• November 21, 2011 8:01 PM

      Hi Nami!
      The canvas wrapped around the skillet handle was 10% for practical reasons and 90% for aesthetics. I cut up one of the fabrics I had…glad you like it and believe me, I’ve got a scar or two from forgetting my mitt also! 🙂

      • November 21, 2011 11:35 PM

        Hi Jean, hope you enjoyed on the post on Fandago. So what’s your new favorite restaurant in Monterey? Nami and I are curious 🙂

      • November 22, 2011 10:08 AM

        Hi Shen,
        Yes, your Fandango review brought back some nice memories. My current favorite restaurant in the area is Flying Fish Grill in Carmel. You and Nami will have to try it the next time you’re there. Let me know what you think if you do. 🙂

  6. November 18, 2011 8:36 PM

    My husband and I love spareribs. I remember how we agreed with each other’s choices everytime we went on dates (before we had a little girl, who now takes most of our time now, that we don’t go out on dates anymore….not that I am complaining o_o) Spareribs is always the choice. Since dinner dates are not part of the household budget now, a home-cooked version will serve just right. A candlelight effect and a nice tablecloth and this recipe will be a date—home version! Thanks for sharing!

    • November 21, 2011 8:04 AM

      Anna, these are probably the easiest ribs you’ll ever make. Let me know how it goes if you try the recipe. Thanks for dropping by. 🙂

  7. November 18, 2011 9:34 PM

    That first photo is gorgeous. Dark, hearty meat against the gray blue background. It really pops…and makes you hungry!

  8. November 19, 2011 12:57 AM

    Perfect! I have one rack of spareribs in my freezer (it was buried in the last ‘pork special’ box I bought) Too late to do them on the barbecue!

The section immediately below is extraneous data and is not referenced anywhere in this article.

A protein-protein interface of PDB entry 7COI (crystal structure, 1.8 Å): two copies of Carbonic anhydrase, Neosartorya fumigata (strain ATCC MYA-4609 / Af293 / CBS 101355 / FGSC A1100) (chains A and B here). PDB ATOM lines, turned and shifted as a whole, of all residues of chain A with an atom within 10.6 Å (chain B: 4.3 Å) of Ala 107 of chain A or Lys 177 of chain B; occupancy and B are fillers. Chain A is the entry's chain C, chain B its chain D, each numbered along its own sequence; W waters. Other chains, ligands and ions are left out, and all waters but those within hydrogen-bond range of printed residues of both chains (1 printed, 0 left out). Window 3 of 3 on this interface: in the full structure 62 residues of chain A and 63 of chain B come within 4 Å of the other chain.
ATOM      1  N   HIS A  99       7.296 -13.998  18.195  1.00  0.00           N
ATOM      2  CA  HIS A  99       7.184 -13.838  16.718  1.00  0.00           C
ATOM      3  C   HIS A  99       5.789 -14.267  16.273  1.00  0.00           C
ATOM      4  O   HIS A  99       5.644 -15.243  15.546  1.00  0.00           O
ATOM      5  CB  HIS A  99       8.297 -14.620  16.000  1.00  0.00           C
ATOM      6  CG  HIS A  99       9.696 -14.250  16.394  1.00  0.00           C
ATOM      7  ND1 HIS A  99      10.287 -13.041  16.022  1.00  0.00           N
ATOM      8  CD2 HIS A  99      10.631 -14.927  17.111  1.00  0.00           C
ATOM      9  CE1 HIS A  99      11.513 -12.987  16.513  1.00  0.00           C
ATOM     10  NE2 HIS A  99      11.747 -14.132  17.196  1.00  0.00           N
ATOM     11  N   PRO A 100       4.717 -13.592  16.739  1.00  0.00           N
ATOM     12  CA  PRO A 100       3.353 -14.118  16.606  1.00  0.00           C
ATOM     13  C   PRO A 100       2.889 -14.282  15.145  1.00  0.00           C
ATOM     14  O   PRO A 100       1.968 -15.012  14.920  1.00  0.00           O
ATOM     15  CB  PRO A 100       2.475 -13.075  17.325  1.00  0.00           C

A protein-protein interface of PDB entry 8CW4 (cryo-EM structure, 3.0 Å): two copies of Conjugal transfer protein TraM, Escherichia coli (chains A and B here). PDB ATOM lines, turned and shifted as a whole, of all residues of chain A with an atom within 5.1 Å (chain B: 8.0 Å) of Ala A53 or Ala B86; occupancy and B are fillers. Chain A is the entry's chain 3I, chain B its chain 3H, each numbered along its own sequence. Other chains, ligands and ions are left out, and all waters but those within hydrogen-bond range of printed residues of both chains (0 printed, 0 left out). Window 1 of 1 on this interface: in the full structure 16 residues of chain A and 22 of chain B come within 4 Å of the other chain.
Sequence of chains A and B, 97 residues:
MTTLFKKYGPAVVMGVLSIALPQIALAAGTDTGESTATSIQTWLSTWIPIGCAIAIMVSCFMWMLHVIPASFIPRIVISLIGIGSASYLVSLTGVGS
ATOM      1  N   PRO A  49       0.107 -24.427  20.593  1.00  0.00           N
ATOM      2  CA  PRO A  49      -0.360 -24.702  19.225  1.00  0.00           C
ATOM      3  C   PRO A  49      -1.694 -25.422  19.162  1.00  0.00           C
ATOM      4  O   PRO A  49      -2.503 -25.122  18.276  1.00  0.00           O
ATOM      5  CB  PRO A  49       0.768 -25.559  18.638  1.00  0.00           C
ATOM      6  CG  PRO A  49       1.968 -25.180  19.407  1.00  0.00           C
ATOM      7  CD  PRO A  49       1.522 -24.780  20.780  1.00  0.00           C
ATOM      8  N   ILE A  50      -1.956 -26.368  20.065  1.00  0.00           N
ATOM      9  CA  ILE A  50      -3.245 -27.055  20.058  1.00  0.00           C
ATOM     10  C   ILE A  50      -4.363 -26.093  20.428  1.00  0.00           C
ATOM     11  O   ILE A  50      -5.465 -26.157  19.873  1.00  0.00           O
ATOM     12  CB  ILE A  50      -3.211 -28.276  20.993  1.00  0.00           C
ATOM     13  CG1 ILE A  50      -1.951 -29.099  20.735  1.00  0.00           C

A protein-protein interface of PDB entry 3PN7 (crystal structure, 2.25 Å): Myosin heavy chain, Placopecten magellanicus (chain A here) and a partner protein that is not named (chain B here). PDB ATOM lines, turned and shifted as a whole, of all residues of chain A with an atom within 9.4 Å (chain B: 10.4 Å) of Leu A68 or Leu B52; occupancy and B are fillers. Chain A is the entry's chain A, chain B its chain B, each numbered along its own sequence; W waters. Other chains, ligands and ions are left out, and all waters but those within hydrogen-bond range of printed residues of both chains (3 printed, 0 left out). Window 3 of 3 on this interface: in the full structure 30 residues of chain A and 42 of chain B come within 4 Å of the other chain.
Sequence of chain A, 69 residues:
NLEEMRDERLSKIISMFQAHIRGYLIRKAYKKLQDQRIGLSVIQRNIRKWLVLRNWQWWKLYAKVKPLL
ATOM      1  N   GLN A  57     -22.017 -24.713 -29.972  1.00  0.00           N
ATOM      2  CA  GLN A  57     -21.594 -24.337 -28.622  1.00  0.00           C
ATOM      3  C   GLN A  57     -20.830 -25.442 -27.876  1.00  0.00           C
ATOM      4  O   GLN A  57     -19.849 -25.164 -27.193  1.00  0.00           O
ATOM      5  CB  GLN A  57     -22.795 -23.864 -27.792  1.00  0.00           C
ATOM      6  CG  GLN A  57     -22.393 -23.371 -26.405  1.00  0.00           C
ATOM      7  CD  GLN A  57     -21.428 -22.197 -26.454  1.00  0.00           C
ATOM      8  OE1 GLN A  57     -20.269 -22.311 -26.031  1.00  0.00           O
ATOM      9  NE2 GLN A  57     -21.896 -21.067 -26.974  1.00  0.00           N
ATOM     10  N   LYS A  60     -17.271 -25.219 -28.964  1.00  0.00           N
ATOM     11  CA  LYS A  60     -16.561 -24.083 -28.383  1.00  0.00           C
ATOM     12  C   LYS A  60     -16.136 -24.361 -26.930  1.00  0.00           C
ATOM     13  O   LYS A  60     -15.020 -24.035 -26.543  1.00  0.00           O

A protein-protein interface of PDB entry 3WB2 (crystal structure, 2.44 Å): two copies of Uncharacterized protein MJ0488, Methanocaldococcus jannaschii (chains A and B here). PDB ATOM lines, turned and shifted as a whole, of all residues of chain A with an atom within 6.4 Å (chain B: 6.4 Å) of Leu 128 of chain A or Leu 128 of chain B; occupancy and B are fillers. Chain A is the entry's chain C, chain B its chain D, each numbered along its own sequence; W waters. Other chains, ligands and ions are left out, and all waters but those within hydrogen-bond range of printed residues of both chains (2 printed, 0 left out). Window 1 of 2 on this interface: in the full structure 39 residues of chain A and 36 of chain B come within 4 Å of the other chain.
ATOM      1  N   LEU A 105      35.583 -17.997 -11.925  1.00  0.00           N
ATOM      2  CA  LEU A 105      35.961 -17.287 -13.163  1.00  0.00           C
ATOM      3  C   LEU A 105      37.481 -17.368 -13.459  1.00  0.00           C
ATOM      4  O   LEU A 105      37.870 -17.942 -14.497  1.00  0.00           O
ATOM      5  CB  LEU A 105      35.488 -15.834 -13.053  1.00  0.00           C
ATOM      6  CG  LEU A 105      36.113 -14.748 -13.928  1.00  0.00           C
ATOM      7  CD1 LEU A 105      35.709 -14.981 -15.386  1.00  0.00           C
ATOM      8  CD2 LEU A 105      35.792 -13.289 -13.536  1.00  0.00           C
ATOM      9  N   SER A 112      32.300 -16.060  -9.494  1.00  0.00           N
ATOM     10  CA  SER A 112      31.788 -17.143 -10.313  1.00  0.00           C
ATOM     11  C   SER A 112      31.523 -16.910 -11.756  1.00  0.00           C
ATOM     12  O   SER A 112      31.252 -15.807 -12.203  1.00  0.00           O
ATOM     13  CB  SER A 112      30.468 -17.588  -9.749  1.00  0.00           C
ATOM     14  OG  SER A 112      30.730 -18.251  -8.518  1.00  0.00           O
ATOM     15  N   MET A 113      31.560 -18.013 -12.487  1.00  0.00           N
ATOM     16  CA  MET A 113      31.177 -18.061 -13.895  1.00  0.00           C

9. November 19, 2011 12:09 PM

    I’m such a fan of ribs, that my friends have literally banned me for picking restaurants whenever we decide to eat out, because I would invariably go for some place specializing in them!
    And thanks for a different take on ribs…I can now think beyond bbq sauce and soy sauce.

  10. Lizzie in Los Angeles permalink
    November 19, 2011 6:15 PM

    Lacking a roasting pan/cast iron skillet, I used a big stainless steel fry pan, but wishing to avoid sticking, I olive-oiled the pan …. also since I’m the only human being on earth sensitive to lavender, I used Italian seasoning instead. Should be delish even if a bit of a variation…. thanks for the really great idea for using the mint.

  11. Lizzie in Los Angeles permalink
    November 19, 2011 9:26 PM

    Never. Ever. Better. Pork. Ribs. Make. This. Now.

    • November 21, 2011 8:01 AM

      Lizzie, I’m so glad you tried the ribs. I appreciate your feedback. Even if you switched the herbs around a bit, I think the mint is the star, wouldn’t you agree? I’m very happy that you liked this recipe. Thanks so much!

  12. November 20, 2011 10:58 PM

    OMG!! That ribs are so drool-worthy!! Gotta make some as soon as the Husband recovers from a severe sore throat..

  13. November 21, 2011 5:48 PM

    Perfect! Just as I am planning our trip to the Languedoc region you give me yet another reason to be inspired.

  14. Lizzie in Los Angeles permalink
    November 21, 2011 7:52 PM

    The mint is definitely the star here. Very unexpected. Can’t wait to make these again. Happy Thanksgiving to all. Cheers!

  15. November 25, 2011 6:25 PM

    Hi and Happy Thanksgiving weekend to you! I came over to check out your scrumptious ribs a few ago and spaced out on leaving a comment, I’m a little behind on visiting my favorite blogs but am committed to catching up! I hope you’re feeling well and planning your next post;-)

  16. November 28, 2011 8:08 PM

    I cook a lot with cast iron, so I noticed how you wrapped the handle and I love it. This recipe is a keeper for me. I don’t like sweet ribs or barbecue sauce and I now live in the south. I look for new and less sweet yet comforting ways to prepare ribs.

  17. December 9, 2011 7:10 AM

    I’m cooking this up for the weekend! Can’t wait!!! Yumm-o!